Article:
RT-qPCR was conducted to measure relative mRNA levels under the same conditions as described in the dilution tests, with the sample in the reaction being 4 μl of 1:16 diluted cDNA along with a no-template control which used water in place of cDNA sample. Two replicate reactions for each sample were run and their Ct values averaged before further analysis. For a given sample unnormalized relative quantification (RQ) values for gene expression were calculated using Pfaffl’s method against a baseline of vehicle-treated females for all cases except Y chromosome genes; for Y chromosome genes a baseline of vehicle-treated males was used [39,40]. RQ values of the target gene were divided by the geometric mean of the RQ values of the two stable reference genes (Actb and Rpl13a) to yield normalized relative quantification (NRQ) values . NRQ values more than two standard deviations from their group mean were trimmed to two standard deviations from the group mean in the same direction. NRQ values were used as measurements of gene expression and subjected to statistical testing.
The data from individual groups were first tested for normality of the residuals by the Anderson-Darling test and next tested for equality of variances using Levene's test; if significant deviations were detected (p<0.05), a log transformation was applied to the data. After showing normality and homogeneity of variances, the data were then analyzed by two-way ANOVA to evaluate the effects of sex, TP treatment, and their interaction. When two-way ANOVA showed significant interactions, Tukey's post-hoc test was used to determine which groups were significantly different. If the variances were not homogeneous after log transformation, Bonferroni t-tests were performed for multiple comparisons. For Y-chromosome genes, due to deviations from normality in female samples, Kruskal-Wallis was run to compare all four groups, followed by a two-tailed, two-sample t-test to compare vehicle-treated and TP-treated males. Analyses were run in Minitab. Data are shown as mean±SEM.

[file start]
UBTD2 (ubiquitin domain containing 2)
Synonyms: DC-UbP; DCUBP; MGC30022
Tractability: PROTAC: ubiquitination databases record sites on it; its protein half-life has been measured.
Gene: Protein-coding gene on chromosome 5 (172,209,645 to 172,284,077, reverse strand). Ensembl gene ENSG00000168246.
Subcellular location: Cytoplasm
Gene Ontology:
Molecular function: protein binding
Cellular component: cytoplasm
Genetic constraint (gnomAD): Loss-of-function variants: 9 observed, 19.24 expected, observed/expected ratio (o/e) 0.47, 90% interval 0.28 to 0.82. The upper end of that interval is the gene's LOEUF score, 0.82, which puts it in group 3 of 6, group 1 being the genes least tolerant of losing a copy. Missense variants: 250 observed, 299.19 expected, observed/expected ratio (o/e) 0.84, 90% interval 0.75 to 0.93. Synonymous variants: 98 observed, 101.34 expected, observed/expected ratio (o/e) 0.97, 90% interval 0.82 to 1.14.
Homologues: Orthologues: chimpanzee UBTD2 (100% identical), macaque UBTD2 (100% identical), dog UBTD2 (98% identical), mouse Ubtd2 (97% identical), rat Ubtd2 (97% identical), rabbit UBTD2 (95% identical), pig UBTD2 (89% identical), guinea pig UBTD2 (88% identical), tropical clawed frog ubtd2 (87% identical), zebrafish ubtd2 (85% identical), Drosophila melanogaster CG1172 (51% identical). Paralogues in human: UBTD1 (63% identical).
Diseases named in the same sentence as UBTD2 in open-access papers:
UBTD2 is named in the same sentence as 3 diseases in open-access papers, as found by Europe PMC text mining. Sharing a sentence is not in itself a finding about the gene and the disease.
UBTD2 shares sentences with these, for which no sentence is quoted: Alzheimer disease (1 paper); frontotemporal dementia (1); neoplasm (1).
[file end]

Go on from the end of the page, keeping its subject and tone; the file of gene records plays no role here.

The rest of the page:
Mouse body weight, tissue weight, and RNA yield
No significant sex differences in mean body weight, tissue weight, or RNA yield were observed among vehicle- and TP-treated, male and female neonatal mice (Table 2). Interestingly, a significant effect of TP treatment was found on brain tissue weight, with greater cortex/hippocampus weight in TP-treated mice than vehicle-treated controls (p = 0.022). However, the tissue weight difference was reversed in RNA yields, as total RNA amounts extracted from TP-treated samples tended to be lower than vehicle-treated controls (p = 0.067).
|Group||N||Mouse Body Weight (g)||Cortex/Hippocampus Weight (mg)||Extracted RNA Yield (μg)|